The effect of inhaled corticosteroids (ICS) on the risk of osteoporosis and fracture in patients with chronic obstructive pulmonary disease (COPD) remains uncertain. The aim of this study was to assess this risk in patients with COPD.Electronic medical record data linked to National Health Registries were collected from COPD patients and matched reference controls at 52 Swedish primary care centres from 2000 to 2014. The outcomes analysed were the effect of ICS on all fractures, fractures typically related to osteoporosis, recorded osteoporosis diagnosis, prescriptions of drugs for osteoporosis and a combined measure of any osteoporosis-related event. The COPD patients were stratified by the level of ICS exposure.A total of 9651 patients with COPD and 59 454 matched reference controls were analysed. During the follow-up, 19.9% of COPD patients had at least one osteoporosis-related event compared with 12.9% of reference controls (p<0.0001). Multivariate analysis in the COPD population demonstrated a dose-effect relationship, with high-dose ICS being significantly associated with any osteoporosis-related event (risk ratio 1.52 (95% CI 1.24-1.62)), while the corresponding estimate for low-dose ICS was 1.27 (95% CI 1.13-1.56) compared with COPD patients not using ICS. A similar dose-related adverse effect was found for all four of the specific osteoporosis-related events: all fractures, fractures typically related to osteoporosis, prescriptions of drugs for osteoporosis and diagnosis of osteoporosis.We conclude that patients with COPD have a greater risk of bone fractures and osteoporosis, and high-dose ICS use increased this risk further.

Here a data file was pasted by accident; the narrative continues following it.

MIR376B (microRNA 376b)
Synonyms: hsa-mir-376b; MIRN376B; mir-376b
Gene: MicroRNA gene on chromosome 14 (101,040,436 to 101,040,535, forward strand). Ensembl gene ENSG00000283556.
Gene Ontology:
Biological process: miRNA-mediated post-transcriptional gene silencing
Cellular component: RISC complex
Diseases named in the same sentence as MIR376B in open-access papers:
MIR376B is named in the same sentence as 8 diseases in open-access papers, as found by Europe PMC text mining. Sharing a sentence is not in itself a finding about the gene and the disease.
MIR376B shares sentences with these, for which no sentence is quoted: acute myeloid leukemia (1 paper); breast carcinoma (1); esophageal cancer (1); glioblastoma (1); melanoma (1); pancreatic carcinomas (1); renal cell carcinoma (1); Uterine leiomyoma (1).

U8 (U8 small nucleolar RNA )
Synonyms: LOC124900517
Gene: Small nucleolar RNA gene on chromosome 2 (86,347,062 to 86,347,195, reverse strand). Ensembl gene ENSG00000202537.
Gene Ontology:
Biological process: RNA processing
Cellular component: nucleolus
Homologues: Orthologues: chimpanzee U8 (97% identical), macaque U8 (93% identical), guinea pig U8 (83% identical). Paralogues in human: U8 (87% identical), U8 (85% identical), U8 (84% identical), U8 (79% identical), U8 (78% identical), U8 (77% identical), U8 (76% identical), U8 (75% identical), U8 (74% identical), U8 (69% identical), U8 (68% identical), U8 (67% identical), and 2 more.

View Article and Find Full Text PDF

Download full-text PDF

Source
http://dx.doi.org/10.1183/13993003.00515-2020DOI Listing
February 2021

Patient-Reported Outcomes (PROs) in COPD Clinical Trials: Trends and Gaps.

Int J Chron Obstruct Pulmon Dis 2020 23;15:1789-1800. Epub 2020 Jul 23.

Respiratory Medicine Department, University of Ioannina, Ioannina, Greece.

Key characteristics of chronic obstructive pulmonary disease (COPD) that significantly affect health-related quality of life (HRQoL) include chest symptoms, dyspnea, cough, sputum production, and exacerbations. Additional areas of impact are sleep, fatigue, emotional well-being, social functioning, and coping. Patient-reported outcomes (PROs) are essential to evaluate symptoms, impact of symptoms on activities of daily living, and treatment response. This review summarizes COPD-specific PRO endpoints from randomized controlled trials of approved and commonly used COPD drugs. A search conducted in "ClinicalTrials.gov" to identify COPD clinical trials (only completed Phase III and IV) incorporating PRO endpoints yielded a total of 104 clinical trials for inclusion in this analysis. Both symptom-based and HRQoL-specific PRO measures were reported. Several COPD-specific PRO measures are available; however, the St. George's Respiratory Questionnaire (SGRQ) and the Baseline and Transition Dyspnea Indexes (BDI/TDI) were reported in the majority of the studies. Results reflected a gap in terms of full coverage of key impacted areas from a patient's perspective. Methodological issues identified in this review related to scoring of instruments require careful consideration, as these challenges may limit the complete assessment of drug benefits. Selection of PRO measures aligned with the expected treatment benefit of a drug in a clinical trial should reflect patients' perspective holistically.